Five trees on the Londonderry on the Tred Avon campus have been recognized by the Maryland Big Tree Program as Talbot County Champion Trees. Champion trees are identified at the County and State level as being the largest identified members of their species. They are measured and scored based on their circumference, height and average crown width.
The trees were identified as Londonderry was taking care of routine forestry work around its campus and were nominated for recognition by Agnes Kedmenecz of the University of Maryland Extension Service. The trees were later measured by members of the Londonderry Community, University of Maryland Extension Service and the Maryland Big Tree Program, which is a volunteer-coordinated effort sponsored by the Maryland Association of Forest Conservancy District Boards and the Maryland Department of Natural Resources’ Forest Service.
The five trees are in various areas of the campus with several near the Manor which was constructed at the close of the American Civil War.
The five trees identified as “Champion Trees” are the following:
• Japanese Maple measuring 5’ 8” in circumference, 33’ high and a 44.5’ average crown width
• Bitternut Hickory measuring 9’8” in circumference, 144’ high and a 68.5’ average crown width
• Nordmann Fir measuring 7’8” in circumference, 73’ high and a 34.5’ average crown width
• American Beech measuring 12’4” in circumference, 104’ high and a80’ average crown width
• Southern Red Oak measuring 20’3’ in circumference, 107 feet high and a 107.5’average crown width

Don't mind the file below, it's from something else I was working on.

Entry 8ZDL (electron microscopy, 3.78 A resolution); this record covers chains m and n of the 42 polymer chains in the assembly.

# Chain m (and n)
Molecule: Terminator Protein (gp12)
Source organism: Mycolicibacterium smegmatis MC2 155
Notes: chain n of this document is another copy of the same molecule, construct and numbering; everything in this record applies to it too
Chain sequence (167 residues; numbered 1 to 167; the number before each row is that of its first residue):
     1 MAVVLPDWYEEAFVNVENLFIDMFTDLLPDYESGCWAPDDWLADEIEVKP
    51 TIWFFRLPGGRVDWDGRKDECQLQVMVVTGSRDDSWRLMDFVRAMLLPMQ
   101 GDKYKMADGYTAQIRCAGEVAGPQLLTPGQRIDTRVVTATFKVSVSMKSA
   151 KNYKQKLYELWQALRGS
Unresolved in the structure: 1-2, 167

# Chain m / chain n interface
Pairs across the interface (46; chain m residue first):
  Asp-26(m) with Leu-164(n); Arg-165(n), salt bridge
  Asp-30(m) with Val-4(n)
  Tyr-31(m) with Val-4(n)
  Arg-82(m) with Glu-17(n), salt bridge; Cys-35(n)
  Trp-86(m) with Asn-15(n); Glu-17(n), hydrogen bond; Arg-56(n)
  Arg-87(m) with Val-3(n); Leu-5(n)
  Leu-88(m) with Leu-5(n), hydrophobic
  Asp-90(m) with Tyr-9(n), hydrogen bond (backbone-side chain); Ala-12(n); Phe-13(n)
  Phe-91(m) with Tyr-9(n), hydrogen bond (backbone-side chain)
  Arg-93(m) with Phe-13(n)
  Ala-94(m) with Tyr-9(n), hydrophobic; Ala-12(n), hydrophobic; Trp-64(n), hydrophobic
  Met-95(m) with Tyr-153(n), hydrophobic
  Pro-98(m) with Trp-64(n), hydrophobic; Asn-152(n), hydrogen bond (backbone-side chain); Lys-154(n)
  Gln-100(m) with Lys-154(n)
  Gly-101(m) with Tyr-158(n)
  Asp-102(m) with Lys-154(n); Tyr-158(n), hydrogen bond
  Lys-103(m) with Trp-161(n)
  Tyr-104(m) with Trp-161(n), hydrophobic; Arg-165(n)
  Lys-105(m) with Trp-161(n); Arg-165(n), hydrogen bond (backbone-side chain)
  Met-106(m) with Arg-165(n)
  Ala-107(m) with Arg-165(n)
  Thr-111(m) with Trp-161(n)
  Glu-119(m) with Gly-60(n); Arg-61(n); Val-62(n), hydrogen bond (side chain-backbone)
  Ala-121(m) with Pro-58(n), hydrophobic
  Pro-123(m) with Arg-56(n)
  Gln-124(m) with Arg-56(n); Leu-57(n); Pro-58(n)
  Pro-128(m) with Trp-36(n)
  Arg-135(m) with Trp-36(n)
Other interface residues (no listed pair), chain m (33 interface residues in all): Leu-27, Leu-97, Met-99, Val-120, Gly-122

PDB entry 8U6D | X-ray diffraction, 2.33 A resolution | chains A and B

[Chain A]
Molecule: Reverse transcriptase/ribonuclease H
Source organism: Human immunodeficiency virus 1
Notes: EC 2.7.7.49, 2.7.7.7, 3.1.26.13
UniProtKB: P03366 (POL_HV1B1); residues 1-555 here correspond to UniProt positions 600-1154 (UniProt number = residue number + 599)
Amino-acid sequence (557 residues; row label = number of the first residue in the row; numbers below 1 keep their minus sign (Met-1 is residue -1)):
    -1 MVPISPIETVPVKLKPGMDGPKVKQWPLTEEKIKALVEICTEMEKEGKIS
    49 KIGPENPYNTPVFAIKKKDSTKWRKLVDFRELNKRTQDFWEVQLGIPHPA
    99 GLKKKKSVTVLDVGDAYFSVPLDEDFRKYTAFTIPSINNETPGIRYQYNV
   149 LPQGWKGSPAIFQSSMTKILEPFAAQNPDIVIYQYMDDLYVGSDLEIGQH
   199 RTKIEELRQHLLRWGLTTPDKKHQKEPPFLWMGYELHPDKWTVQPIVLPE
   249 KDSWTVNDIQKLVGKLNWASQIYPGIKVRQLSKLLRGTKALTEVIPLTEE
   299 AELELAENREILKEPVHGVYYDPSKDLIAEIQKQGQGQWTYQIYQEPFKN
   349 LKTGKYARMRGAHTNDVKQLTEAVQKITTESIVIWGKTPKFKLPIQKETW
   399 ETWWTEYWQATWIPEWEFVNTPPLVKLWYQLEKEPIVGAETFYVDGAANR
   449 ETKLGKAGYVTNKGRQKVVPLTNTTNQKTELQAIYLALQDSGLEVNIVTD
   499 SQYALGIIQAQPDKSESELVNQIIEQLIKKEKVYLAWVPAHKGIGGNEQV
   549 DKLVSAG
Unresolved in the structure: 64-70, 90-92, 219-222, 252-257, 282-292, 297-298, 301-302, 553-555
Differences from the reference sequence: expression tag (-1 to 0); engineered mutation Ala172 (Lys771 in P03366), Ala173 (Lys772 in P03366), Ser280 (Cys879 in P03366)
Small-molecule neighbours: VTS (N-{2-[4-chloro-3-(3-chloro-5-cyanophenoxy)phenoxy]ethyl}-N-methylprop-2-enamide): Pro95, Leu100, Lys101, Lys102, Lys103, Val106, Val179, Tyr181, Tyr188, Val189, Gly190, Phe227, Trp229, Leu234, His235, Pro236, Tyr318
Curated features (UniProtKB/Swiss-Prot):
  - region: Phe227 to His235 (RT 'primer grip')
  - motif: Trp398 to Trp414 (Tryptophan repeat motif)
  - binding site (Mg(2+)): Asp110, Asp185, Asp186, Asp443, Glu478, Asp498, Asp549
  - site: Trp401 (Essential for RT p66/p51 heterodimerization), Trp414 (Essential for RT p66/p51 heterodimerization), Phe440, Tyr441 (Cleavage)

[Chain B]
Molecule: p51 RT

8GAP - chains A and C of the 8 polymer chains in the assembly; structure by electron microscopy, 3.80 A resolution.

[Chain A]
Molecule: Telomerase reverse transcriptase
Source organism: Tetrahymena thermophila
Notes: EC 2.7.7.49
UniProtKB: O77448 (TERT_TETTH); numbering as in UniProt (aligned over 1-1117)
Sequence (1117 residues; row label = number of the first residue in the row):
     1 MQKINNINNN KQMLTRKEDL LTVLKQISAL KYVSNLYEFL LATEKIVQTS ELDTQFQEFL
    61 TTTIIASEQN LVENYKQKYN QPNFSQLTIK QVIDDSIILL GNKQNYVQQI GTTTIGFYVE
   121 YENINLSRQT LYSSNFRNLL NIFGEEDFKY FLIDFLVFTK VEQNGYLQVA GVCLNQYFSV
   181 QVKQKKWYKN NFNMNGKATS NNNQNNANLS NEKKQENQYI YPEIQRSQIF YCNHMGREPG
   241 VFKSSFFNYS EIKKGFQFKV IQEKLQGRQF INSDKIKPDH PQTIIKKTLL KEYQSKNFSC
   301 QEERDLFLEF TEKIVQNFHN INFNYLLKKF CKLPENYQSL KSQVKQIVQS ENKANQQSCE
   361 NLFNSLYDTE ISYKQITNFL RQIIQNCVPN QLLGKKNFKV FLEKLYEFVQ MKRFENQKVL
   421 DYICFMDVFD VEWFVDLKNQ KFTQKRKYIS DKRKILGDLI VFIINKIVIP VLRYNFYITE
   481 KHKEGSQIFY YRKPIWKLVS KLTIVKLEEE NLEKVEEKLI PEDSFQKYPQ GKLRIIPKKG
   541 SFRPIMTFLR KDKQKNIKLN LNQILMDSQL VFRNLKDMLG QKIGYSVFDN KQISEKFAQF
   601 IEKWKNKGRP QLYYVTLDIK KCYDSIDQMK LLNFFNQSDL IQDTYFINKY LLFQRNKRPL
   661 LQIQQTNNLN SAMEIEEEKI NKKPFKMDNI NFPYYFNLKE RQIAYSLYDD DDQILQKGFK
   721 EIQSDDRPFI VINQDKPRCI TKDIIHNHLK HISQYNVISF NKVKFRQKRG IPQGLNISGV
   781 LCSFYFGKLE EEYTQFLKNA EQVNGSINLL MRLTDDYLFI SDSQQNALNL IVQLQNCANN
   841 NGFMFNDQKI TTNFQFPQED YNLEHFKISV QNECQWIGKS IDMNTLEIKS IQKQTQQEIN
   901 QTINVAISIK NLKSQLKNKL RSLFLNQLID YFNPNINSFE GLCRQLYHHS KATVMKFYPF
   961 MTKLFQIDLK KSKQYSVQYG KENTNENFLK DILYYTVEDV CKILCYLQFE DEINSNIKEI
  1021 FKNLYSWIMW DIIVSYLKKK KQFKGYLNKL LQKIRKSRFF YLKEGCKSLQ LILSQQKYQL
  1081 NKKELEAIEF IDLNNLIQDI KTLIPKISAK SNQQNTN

“Our community is beyond thrilled to have five champion trees on our campus,” said Londonderry CEO, Irma Toce. “These trees are part of our rich history and it is wonderful that they can now be recognized by our residents and our neighbors throughout Talbot County. I’d like to thank our community members who worked so hard on this project.”
Londonderry on the Tred Avon was originally part of a 600-acre land grant known as Westmoreland which was granted to Irish Quaker immigrant Francis Armstrong in 1667. A portion of the land grant was sold to Talbot County upon which the first Talbot County Court House was built. As the property changed hands over the next 100 years, it became known as London Derry, and eventually Londonderry, as it is called today.
About Londonderry on the Tred Avon
Londonderry on the Tred Avon is an intimate residential cooperative community for adults ages 62 and over, offering a variety of housing options from convenient apartments to spacious cottages among 29 acres, including 1500 feet of waterfront shoreline. For more information, visit www.londonderrytredavon.com.